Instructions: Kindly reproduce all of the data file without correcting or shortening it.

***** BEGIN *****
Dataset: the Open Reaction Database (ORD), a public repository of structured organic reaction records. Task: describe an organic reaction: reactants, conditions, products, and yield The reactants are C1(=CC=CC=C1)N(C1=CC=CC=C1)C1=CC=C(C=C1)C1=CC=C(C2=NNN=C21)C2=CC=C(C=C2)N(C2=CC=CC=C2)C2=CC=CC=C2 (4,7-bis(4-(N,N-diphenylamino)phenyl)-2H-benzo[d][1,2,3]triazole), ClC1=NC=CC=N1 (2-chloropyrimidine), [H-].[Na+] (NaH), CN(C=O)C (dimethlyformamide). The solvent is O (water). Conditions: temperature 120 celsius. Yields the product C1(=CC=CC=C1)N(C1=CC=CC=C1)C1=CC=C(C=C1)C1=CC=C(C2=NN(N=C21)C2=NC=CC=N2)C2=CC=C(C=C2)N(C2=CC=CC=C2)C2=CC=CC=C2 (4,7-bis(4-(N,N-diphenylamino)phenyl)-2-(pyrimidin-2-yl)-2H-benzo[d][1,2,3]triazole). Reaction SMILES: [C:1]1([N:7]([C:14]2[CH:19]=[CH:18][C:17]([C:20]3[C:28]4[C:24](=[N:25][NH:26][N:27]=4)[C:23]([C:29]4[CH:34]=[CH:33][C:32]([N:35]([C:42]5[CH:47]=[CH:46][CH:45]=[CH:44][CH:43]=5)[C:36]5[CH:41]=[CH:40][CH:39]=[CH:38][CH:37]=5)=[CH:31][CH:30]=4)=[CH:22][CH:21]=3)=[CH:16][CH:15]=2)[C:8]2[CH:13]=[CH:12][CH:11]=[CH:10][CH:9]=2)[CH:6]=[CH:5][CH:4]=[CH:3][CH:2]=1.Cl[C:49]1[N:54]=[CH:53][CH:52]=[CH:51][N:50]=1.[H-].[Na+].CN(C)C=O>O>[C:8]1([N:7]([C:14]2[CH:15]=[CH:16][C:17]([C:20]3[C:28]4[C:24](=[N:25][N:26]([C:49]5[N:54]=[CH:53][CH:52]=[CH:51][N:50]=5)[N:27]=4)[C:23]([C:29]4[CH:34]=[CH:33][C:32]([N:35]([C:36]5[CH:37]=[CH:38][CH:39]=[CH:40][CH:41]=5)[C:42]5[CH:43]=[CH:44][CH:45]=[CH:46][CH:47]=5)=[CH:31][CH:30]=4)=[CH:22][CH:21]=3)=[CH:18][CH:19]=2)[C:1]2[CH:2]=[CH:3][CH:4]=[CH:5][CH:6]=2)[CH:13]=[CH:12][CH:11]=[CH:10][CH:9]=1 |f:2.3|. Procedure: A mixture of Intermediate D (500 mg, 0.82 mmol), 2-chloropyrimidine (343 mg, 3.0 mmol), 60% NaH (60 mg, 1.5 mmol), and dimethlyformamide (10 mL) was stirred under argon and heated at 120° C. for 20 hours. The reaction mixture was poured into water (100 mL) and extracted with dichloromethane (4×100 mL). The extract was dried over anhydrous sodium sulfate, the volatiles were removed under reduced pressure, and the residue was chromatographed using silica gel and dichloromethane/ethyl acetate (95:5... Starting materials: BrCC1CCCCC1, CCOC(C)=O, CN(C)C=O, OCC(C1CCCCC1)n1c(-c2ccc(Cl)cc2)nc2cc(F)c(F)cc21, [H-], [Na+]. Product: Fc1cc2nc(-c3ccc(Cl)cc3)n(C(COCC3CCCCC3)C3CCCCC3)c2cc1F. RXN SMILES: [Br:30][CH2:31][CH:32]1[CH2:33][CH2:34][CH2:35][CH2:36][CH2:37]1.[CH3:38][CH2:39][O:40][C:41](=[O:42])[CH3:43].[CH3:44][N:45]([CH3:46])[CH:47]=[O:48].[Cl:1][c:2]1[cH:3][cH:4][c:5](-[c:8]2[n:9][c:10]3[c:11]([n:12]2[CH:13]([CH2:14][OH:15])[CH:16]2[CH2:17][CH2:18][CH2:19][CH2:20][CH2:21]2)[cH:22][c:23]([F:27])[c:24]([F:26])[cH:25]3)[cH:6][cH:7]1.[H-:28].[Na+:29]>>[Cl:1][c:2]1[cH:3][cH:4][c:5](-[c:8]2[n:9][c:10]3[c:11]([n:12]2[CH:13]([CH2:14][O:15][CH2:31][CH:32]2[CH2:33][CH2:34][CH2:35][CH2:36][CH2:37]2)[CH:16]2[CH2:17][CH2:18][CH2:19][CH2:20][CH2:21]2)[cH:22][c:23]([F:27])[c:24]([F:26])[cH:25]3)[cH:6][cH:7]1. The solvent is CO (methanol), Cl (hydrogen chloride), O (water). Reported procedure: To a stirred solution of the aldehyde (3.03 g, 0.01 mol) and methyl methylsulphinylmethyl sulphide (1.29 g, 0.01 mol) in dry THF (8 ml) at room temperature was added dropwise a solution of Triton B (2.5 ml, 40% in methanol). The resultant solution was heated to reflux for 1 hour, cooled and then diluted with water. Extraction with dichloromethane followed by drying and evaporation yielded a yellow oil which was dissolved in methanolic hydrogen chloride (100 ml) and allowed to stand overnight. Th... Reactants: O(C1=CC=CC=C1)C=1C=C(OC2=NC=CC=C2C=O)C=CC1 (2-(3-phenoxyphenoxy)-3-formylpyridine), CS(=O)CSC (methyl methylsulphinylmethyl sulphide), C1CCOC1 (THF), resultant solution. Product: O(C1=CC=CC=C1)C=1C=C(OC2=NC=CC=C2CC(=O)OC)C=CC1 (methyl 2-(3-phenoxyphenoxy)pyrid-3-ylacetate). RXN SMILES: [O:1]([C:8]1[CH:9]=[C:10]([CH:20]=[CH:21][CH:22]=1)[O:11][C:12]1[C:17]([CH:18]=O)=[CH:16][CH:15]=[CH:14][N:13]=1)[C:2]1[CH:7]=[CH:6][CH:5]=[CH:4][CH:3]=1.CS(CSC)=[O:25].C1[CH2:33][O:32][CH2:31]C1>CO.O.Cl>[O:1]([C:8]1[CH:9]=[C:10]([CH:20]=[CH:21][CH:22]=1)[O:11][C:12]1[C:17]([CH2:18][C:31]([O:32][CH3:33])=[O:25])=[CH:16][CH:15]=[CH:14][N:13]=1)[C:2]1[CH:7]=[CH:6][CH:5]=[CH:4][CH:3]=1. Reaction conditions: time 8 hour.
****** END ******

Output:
Dataset: the Open Reaction Database (ORD), a public repository of structured organic reaction records. Task: describe an organic reaction: reactants, conditions, products, and yield The reactants are C1(=CC=CC=C1)N(C1=CC=CC=C1)C1=CC=C(C=C1)C1=CC=C(C2=NNN=C21)C2=CC=C(C=C2)N(C2=CC=CC=C2)C2=CC=CC=C2 (4,7-bis(4-(N,N-diphenylamino)phenyl)-2H-benzo[d][1,2,3]triazole), ClC1=NC=CC=N1 (2-chloropyrimidine), [H-].[Na+] (NaH), CN(C=O)C (dimethlyformamide). The solvent is O (water). Conditions: temperature 120 celsius. Yields the product C1(=CC=CC=C1)N(C1=CC=CC=C1)C1=CC=C(C=C1)C1=CC=C(C2=NN(N=C21)C2=NC=CC=N2)C2=CC=C(C=C2)N(C2=CC=CC=C2)C2=CC=CC=C2 (4,7-bis(4-(N,N-diphenylamino)phenyl)-2-(pyrimidin-2-yl)-2H-benzo[d][1,2,3]triazole). Reaction SMILES: [C:1]1([N:7]([C:14]2[CH:19]=[CH:18][C:17]([C:20]3[C:28]4[C:24](=[N:25][NH:26][N:27]=4)[C:23]([C:29]4[CH:34]=[CH:33][C:32]([N:35]([C:42]5[CH:47]=[CH:46][CH:45]=[CH:44][CH:43]=5)[C:36]5[CH:41]=[CH:40][CH:39]=[CH:38][CH:37]=5)=[CH:31][CH:30]=4)=[CH:22][CH:21]=3)=[CH:16][CH:15]=2)[C:8]2[CH:13]=[CH:12][CH:11]=[CH:10][CH:9]=2)[CH:6]=[CH:5][CH:4]=[CH:3][CH:2]=1.Cl[C:49]1[N:54]=[CH:53][CH:52]=[CH:51][N:50]=1.[H-].[Na+].CN(C)C=O>O>[C:8]1([N:7]([C:14]2[CH:15]=[CH:16][C:17]([C:20]3[C:28]4[C:24](=[N:25][N:26]([C:49]5[N:54]=[CH:53][CH:52]=[CH:51][N:50]=5)[N:27]=4)[C:23]([C:29]4[CH:34]=[CH:33][C:32]([N:35]([C:36]5[CH:37]=[CH:38][CH:39]=[CH:40][CH:41]=5)[C:42]5[CH:43]=[CH:44][CH:45]=[CH:46][CH:47]=5)=[CH:31][CH:30]=4)=[CH:22][CH:21]=3)=[CH:18][CH:19]=2)[C:1]2[CH:2]=[CH:3][CH:4]=[CH:5][CH:6]=2)[CH:13]=[CH:12][CH:11]=[CH:10][CH:9]=1 |f:2.3|. Procedure: A mixture of Intermediate D (500 mg, 0.82 mmol), 2-chloropyrimidine (343 mg, 3.0 mmol), 60% NaH (60 mg, 1.5 mmol), and dimethlyformamide (10 mL) was stirred under argon and heated at 120° C. for 20 hours. The reaction mixture was poured into water (100 mL) and extracted with dichloromethane (4×100 mL). The extract was dried over anhydrous sodium sulfate, the volatiles were removed under reduced pressure, and the residue was chromatographed using silica gel and dichloromethane/ethyl acetate (95:5... Starting materials: BrCC1CCCCC1, CCOC(C)=O, CN(C)C=O, OCC(C1CCCCC1)n1c(-c2ccc(Cl)cc2)nc2cc(F)c(F)cc21, [H-], [Na+]. Product: Fc1cc2nc(-c3ccc(Cl)cc3)n(C(COCC3CCCCC3)C3CCCCC3)c2cc1F. RXN SMILES: [Br:30][CH2:31][CH:32]1[CH2:33][CH2:34][CH2:35][CH2:36][CH2:37]1.[CH3:38][CH2:39][O:40][C:41](=[O:42])[CH3:43].[CH3:44][N:45]([CH3:46])[CH:47]=[O:48].[Cl:1][c:2]1[cH:3][cH:4][c:5](-[c:8]2[n:9][c:10]3[c:11]([n:12]2[CH:13]([CH2:14][OH:15])[CH:16]2[CH2:17][CH2:18][CH2:19][CH2:20][CH2:21]2)[cH:22][c:23]([F:27])[c:24]([F:26])[cH:25]3)[cH:6][cH:7]1.[H-:28].[Na+:29]>>[Cl:1][c:2]1[cH:3][cH:4][c:5](-[c:8]2[n:9][c:10]3[c:11]([n:12]2[CH:13]([CH2:14][O:15][CH2:31][CH:32]2[CH2:33][CH2:34][CH2:35][CH2:36][CH2:37]2)[CH:16]2[CH2:17][CH2:18][CH2:19][CH2:20][CH2:21]2)[cH:22][c:23]([F:27])[c:24]([F:26])[cH:25]3)[cH:6][cH:7]1. The solvent is CO (methanol), Cl (hydrogen chloride), O (water). Reported procedure: To a stirred solution of the aldehyde (3.03 g, 0.01 mol) and methyl methylsulphinylmethyl sulphide (1.29 g, 0.01 mol) in dry THF (8 ml) at room temperature was added dropwise a solution of Triton B (2.5 ml, 40% in methanol). The resultant solution was heated to reflux for 1 hour, cooled and then diluted with water. Extraction with dichloromethane followed by drying and evaporation yielded a yellow oil which was dissolved in methanolic hydrogen chloride (100 ml) and allowed to stand overnight. Th... Reactants: O(C1=CC=CC=C1)C=1C=C(OC2=NC=CC=C2C=O)C=CC1 (2-(3-phenoxyphenoxy)-3-formylpyridine), CS(=O)CSC (methyl methylsulphinylmethyl sulphide), C1CCOC1 (THF), resultant solution. Product: O(C1=CC=CC=C1)C=1C=C(OC2=NC=CC=C2CC(=O)OC)C=CC1 (methyl 2-(3-phenoxyphenoxy)pyrid-3-ylacetate). RXN SMILES: [O:1]([C:8]1[CH:9]=[C:10]([CH:20]=[CH:21][CH:22]=1)[O:11][C:12]1[C:17]([CH:18]=O)=[CH:16][CH:15]=[CH:14][N:13]=1)[C:2]1[CH:7]=[CH:6][CH:5]=[CH:4][CH:3]=1.CS(CSC)=[O:25].C1[CH2:33][O:32][CH2:31]C1>CO.O.Cl>[O:1]([C:8]1[CH:9]=[C:10]([CH:20]=[CH:21][CH:22]=1)[O:11][C:12]1[C:17]([CH2:18][C:31]([O:32][CH3:33])=[O:25])=[CH:16][CH:15]=[CH:14][N:13]=1)[C:2]1[CH:7]=[CH:6][CH:5]=[CH:4][CH:3]=1. Reaction conditions: time 8 hour.